On Texas:
Texas is going to play teams that play like they play but aren’t as good. Oakland is going to be a tough game for them, but I think Texas can overwhelm them physically. I think they’re going to beat Oakland and they’re going to probably play Memphis. Memphis plays five freshmen. Texas is better because they also have a couple of guys – Gary Johnson is a senior who was on that team last year, Jordan Hamilton is a sophomore, J’Covan Brown – guys who were on last year’s team who understand that we’ve struggled in certain areas. That’s why they’ve had a better year this year. Memphis is a good matchup for them because Memphis is not a great shooting team and they’re not a great rebounding team. Texas would welcome that matchup.

On Michigan State:
Michigan State is an enigma. Izzo is my guy, I love Izzo. The problem with Michigan State is that they’re a jump-shooting team that can’t shoot; they’ve evolved into that. They don’t attack the paint the way they used to, and that’s hurt them this year. They’ve had a guy kicked off the team, another guy left the team, and these are rotation guys with Lucious and Allen. That’s a lot to lose. And they’re also relying on freshmen who aren’t dominant freshmen. They need time to develop; they’re like average freshmen. They got a really good region though; they got matchups that I wouldn’t be surprised to see them win.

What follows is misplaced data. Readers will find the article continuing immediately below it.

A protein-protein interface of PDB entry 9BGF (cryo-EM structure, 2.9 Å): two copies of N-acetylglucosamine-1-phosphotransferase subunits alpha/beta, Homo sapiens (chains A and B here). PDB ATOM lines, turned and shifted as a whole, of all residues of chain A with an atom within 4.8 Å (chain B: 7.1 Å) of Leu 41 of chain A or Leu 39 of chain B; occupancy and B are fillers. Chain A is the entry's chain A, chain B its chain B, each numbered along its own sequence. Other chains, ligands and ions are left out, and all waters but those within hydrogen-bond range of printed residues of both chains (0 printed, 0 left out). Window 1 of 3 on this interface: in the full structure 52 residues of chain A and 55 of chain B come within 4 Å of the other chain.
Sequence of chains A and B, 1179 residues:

On BYU’s No. 3 seed:
You understand that there was an injury, but you don’t look at the individual, you look at the team. So am I supposed to speculate and punish them for winning their conference, losing the title game to a team that won 31 games? They only lost three games on the year. They probably have the National Player of the Year, and honestly, they should be upset with a three seed. They probably should’ve got a two.

On how far BYU will advance:
BYU, even though I’m not picking them to get to the Final Four, they have a very favorable region. They got Florida, they got UCLA; those are not physical teams that want to control tempo. They’ll get out and run with you, and when you’re a running team, you want that because the bigger the court, the more opportunity you have. It’s easier to play three-on-two, four-on-three than it is five-on-five, so when you’re playing five-on-five in the half-court, that’s harder. If you’re playing fast, that means you’re playing four-on-three, three-on-two a lot. That’s when a team like BYU takes advantage because they shoot a lot of 3s in transition.

On why Colorado didn’t get in:
Colorado had six wins against the top 50, which was a lot; that’s impressive. Three of them were against the same team, and that actually hurts you. All that means is basically, okay, that’s a team you match up well with and you’re able to beat them. Their non-conference schedule, you see who they played? They played Cal State Bakersfield, they played Longwood, 325th non-conference schedule. They got hot a little bit at the end, but they were so bad in the beginning. You can’t discount what they did in the beginning; you have to at least factor it in. That’s why they look at the whole body. They used to, a couple years ago, they focused more on the last 12. But then, a lot of the coaches said, you know, that’s not really fair because otherwise, why play the other 20 games? You can emphasize it but you have to take the whole body, and that’s what they ended up doing.